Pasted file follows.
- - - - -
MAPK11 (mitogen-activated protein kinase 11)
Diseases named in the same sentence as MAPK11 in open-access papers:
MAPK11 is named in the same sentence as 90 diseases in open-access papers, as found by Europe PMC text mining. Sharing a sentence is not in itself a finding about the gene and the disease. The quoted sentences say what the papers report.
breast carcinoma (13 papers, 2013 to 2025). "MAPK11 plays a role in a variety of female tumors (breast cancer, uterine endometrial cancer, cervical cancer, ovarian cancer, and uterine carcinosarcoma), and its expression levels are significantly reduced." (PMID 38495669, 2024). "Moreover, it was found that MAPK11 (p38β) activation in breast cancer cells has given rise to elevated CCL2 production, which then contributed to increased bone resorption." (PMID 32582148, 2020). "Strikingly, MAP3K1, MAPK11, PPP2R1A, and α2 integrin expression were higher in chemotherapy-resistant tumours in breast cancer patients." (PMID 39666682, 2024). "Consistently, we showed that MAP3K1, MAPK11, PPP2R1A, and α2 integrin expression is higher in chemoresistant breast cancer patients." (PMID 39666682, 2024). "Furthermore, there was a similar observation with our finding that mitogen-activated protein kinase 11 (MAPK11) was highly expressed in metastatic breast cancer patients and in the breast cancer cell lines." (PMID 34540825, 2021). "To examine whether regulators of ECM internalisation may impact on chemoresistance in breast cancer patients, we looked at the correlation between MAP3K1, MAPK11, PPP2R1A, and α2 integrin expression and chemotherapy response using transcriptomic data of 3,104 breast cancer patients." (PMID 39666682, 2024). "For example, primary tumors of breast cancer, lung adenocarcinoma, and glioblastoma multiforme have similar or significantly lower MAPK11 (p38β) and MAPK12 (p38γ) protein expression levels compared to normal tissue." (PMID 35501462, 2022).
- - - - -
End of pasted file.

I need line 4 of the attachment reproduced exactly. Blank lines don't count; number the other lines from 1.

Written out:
breast carcinoma (13 papers, 2013 to 2025). "MAPK11 plays a role in a variety of female tumors (breast cancer, uterine endometrial cancer, cervical cancer, ovarian cancer, and uterine carcinosarcoma), and its expression levels are significantly reduced." (PMID 38495669, 2024). "Moreover, it was found that MAPK11 (p38β) activation in breast cancer cells has given rise to elevated CCL2 production, which then contributed to increased bone resorption." (PMID 32582148, 2020). "Strikingly, MAP3K1, MAPK11, PPP2R1A, and α2 integrin expression were higher in chemotherapy-resistant tumours in breast cancer patients." (PMID 39666682, 2024). "Consistently, we showed that MAP3K1, MAPK11, PPP2R1A, and α2 integrin expression is higher in chemoresistant breast cancer patients." (PMID 39666682, 2024). "Furthermore, there was a similar observation with our finding that mitogen-activated protein kinase 11 (MAPK11) was highly expressed in metastatic breast cancer patients and in the breast cancer cell lines." (PMID 34540825, 2021). "To examine whether regulators of ECM internalisation may impact on chemoresistance in breast cancer patients, we looked at the correlation between MAP3K1, MAPK11, PPP2R1A, and α2 integrin expression and chemotherapy response using transcriptomic data of 3,104 breast cancer patients." (PMID 39666682, 2024). "For example, primary tumors of breast cancer, lung adenocarcinoma, and glioblastoma multiforme have similar or significantly lower MAPK11 (p38β) and MAPK12 (p38γ) protein expression levels compared to normal tissue." (PMID 35501462, 2022).